It’s important to seek medical attention if you suspect bleeding. Same with very pale poop, which can be a sign of a bile duct problem. Some medications can temporarily change your stool colour, including iron supplements and Pepto-Bismol, which make it look black. It’s worth noting that fecal blood can be microscopic, so it may not be visible. “If you have a family history of colon cancer or you’re over the age of 50, ask your doctor about screening,” says Dr. Carlo Fallone, a gastroenterologist at McGill University Health Centre in Montreal.
WHAT’S THE FREQUENCY?
Is there such a thing as too many number twos? What about movements that make only rare appearances? “There’s a huge range of what’s considered normal,” says Dr. Dina Kao, a University of Alberta gastroenterologist. Some of us are on the throne three times a day, while others poop once every few days. There’s no need to worry about the frequency of your bowel movements if your stool appears normal and you feel well. But don’t dismiss symptoms like fever, pain or dehydration. “If there’s blood, any change in your usual pattern of bowel movements, or weight loss, or if you have any concerns, you should speak to your doctor,” says Fallone.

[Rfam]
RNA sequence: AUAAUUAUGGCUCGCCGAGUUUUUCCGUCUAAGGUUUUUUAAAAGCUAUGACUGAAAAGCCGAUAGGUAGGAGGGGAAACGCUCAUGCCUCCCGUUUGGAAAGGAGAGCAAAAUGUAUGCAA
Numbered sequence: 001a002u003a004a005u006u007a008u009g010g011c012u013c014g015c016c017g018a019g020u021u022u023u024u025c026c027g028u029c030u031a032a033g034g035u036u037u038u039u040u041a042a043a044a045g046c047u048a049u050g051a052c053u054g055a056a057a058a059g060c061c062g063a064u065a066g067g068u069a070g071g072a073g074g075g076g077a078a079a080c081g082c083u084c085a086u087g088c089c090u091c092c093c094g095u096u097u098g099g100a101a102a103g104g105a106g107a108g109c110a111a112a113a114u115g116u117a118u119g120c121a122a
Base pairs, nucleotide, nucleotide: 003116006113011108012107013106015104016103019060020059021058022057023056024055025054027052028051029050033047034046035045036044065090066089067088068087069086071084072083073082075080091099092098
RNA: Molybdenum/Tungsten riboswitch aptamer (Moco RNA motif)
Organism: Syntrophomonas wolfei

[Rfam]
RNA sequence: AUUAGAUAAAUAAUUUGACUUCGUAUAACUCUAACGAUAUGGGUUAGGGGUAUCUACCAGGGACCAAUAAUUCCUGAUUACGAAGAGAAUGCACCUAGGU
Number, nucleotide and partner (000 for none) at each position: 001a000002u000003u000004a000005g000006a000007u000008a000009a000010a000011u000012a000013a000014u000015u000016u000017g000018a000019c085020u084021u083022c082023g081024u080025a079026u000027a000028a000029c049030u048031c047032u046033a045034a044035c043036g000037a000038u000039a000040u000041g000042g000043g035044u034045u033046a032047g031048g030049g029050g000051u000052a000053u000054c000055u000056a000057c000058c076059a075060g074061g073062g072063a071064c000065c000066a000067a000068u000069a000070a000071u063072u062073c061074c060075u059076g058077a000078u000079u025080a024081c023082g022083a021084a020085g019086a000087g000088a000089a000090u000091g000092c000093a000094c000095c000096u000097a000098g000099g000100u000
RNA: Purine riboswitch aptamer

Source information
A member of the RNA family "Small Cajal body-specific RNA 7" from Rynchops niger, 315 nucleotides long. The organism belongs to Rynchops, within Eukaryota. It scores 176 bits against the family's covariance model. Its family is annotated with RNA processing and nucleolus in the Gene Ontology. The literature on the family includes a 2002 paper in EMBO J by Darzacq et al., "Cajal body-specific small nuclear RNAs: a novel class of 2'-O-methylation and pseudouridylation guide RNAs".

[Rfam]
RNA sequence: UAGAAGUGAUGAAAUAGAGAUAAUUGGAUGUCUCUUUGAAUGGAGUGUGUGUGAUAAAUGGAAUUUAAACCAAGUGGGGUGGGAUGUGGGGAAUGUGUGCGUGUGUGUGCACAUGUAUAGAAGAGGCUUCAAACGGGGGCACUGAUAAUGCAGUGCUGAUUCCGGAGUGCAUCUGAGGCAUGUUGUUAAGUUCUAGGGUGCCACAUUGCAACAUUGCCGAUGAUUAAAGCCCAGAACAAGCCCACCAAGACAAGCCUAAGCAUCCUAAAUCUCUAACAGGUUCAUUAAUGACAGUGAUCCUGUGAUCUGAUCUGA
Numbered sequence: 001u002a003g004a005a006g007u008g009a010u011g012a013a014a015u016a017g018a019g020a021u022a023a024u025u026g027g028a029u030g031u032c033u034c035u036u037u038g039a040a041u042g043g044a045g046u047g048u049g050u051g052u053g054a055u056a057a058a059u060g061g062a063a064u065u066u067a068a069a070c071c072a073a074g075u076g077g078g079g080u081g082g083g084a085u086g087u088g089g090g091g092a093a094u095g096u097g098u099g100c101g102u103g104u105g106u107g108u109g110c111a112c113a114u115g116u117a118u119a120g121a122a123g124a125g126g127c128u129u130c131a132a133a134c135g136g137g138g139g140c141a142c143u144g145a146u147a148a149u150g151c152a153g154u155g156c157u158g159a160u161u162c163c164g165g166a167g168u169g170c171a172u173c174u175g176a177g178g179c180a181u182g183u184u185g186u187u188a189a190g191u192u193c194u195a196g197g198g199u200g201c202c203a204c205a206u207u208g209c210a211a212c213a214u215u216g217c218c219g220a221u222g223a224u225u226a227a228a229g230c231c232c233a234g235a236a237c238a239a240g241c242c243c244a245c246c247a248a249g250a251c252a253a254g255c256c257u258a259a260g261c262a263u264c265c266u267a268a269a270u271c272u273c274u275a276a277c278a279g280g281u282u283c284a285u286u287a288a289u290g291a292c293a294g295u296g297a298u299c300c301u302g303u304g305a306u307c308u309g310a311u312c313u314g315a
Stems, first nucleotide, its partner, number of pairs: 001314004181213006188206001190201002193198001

FACTS ABOUT FARTS
Flatulence is inevitable. The bacteria in your bowel naturally generate gases
as they ferment the bits of food your body can’t digest—and there’s only one way out. We tend to toot more frequently (or more pungently) depending on our diet, which is probably why some folks seem fartier than others. “Other than the inconvenience and embarrassment of it, it’s probably not due to anything serious,” says Dr. Geoffrey Turnbull, a gastroenterologist at Dalhousie University in Halifax. Nevertheless, you may be able to adjust your output with the dietary tweaks suggested below.
2. WHAT GOES IN MUST COME OUT
FOODS THAT MAKE US POOP
The high sorbitol content in dried fruits such as prunes, figs and dates acts as a natural laxative. So does flaxseed. Fresh pears and apples sometimes do the trick. Eating breakfast can increase your colon activity and trigger a bowel movement.
OUR FRIEND, FIBRE